The last reason that we need to stop saying "The right answer isn't as important as knowing what you're doing" is that too often we teachers are speaking to people who don't know that it is merely step 1, namely school boards, administrators and parents.

I watched a young teacher from another school give a presentation to her school board. Among other weird things, she came out with this statement ... immediately, board members latched onto it.

"What do you mean? Of course the right answer matters."
"I've been in business for forty years; every time, the right answer matters."

She doubled down ... "No, they need to know HOW they are solving the problem." No one was buying it, nor should they have. Whether she didn't understand their concerns herself or honestly didn't believe that the right answer was so vital, she certainly couldn't communicate her stance to the Board.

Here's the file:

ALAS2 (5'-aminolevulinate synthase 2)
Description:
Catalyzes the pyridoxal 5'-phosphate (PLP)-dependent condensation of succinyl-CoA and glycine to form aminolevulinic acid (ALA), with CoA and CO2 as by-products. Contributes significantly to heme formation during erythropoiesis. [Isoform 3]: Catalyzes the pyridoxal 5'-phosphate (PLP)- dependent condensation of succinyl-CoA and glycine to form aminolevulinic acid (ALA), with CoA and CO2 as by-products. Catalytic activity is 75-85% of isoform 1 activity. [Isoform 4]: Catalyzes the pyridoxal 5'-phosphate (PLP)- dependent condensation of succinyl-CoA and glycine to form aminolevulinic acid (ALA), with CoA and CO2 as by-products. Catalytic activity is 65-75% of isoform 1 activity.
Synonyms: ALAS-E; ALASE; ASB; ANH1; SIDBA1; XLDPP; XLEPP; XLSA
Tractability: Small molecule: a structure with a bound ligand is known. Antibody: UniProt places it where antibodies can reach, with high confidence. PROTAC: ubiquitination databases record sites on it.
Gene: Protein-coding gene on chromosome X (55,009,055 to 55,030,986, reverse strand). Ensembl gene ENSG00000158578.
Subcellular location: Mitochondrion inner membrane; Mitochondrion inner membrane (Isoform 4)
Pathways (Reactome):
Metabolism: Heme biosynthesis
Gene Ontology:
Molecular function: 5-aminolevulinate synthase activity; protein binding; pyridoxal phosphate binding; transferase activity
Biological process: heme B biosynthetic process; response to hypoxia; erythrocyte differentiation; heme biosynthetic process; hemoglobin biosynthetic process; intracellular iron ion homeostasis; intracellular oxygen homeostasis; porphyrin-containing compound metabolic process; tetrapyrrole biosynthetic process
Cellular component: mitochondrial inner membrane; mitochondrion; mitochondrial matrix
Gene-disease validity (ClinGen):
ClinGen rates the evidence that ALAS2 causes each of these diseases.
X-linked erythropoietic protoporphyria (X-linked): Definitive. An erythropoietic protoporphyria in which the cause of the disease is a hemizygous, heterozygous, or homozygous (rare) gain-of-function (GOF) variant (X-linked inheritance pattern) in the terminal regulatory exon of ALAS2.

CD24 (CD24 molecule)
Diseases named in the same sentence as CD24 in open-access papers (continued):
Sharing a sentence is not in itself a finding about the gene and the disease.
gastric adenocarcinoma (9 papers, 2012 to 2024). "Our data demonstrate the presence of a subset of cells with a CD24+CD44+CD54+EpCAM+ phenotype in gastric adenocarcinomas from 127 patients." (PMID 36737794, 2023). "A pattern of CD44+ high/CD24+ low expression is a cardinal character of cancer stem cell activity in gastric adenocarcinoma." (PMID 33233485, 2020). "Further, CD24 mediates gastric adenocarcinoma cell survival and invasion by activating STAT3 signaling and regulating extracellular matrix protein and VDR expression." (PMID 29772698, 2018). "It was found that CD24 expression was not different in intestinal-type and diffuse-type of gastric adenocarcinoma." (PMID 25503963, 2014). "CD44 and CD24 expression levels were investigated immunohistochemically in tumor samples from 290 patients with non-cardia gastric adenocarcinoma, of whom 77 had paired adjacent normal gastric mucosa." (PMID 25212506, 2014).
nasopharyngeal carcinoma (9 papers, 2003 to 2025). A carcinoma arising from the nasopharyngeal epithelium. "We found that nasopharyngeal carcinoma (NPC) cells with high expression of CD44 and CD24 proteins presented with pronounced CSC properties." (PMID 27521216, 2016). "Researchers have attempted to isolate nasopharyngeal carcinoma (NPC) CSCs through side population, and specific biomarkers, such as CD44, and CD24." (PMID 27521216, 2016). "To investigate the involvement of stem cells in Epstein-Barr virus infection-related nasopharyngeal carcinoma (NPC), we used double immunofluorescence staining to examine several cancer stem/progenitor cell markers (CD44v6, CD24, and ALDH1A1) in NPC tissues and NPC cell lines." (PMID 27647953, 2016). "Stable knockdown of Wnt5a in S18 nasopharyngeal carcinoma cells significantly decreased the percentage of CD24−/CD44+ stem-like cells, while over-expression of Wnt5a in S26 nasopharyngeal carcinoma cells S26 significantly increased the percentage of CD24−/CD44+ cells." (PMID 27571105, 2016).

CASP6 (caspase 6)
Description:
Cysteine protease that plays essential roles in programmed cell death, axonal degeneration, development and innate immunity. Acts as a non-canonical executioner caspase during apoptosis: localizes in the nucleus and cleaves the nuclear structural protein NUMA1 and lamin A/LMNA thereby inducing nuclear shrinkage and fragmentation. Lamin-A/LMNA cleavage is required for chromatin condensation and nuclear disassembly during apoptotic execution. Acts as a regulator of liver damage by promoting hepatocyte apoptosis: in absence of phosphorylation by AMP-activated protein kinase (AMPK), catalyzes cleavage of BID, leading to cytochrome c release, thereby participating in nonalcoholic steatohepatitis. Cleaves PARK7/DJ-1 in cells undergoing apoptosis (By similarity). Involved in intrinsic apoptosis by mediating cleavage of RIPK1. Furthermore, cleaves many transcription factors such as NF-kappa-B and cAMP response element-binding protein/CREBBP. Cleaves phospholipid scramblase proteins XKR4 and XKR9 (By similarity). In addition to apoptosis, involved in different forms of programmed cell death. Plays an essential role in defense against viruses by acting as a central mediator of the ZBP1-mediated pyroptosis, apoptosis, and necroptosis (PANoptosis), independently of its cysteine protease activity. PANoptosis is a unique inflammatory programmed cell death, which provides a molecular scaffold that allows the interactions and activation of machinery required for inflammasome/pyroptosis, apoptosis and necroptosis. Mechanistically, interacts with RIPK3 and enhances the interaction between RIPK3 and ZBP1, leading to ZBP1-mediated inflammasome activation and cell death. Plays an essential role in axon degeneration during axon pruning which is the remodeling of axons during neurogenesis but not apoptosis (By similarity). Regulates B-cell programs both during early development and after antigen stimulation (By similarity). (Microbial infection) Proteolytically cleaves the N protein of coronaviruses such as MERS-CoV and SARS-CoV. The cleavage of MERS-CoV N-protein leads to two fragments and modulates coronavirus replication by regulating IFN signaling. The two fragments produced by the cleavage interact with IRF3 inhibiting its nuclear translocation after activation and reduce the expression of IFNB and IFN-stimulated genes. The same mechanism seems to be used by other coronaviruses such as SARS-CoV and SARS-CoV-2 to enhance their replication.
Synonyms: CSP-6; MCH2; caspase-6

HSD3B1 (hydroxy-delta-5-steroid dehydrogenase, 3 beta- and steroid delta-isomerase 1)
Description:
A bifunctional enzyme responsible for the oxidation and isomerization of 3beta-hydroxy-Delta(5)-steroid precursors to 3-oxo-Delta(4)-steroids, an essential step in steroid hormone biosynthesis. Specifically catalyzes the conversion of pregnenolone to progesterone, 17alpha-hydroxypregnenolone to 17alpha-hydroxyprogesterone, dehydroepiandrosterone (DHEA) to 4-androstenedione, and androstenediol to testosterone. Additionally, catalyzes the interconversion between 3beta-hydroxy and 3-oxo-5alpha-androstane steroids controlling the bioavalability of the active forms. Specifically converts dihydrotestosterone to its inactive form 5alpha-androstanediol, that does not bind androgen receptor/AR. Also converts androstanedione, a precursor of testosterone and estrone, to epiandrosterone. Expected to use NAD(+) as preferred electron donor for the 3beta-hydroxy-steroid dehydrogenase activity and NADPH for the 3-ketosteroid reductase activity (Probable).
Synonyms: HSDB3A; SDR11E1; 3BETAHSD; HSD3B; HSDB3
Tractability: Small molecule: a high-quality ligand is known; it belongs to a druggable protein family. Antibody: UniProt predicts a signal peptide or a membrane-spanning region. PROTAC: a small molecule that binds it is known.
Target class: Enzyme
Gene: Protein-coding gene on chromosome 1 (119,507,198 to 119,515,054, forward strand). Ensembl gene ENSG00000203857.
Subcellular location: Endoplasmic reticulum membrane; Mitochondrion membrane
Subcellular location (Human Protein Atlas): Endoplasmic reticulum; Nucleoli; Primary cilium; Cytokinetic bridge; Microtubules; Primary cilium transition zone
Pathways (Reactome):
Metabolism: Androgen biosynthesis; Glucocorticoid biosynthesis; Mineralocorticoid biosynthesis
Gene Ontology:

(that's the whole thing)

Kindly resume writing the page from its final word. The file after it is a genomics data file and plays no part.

A blind acceptance and repetition of poorly-understood Twitter broadsides and mindless slogans is the rhetorical equivalent of canceling the sixes.

That makes us all look bad and we're gonna need you to stop saying it.

Wednesday, April 16, 2014

Doing Things the Hard and Expensive Way

So this school had an election. Desperate to justify their purchase of enough TI-Inspire Navigator calculators for the whole school, they used them for voting for StC, because apparently:
  • the cellphone that every kid carries around were ... IDK ... banned, 
  • the free website was shut down undergoing maintenance at that exact moment, as were all of the similar, related websites, also free. .. like SurveyMonkey.
  • Google Forms was suspiciously locked and inaccessible ...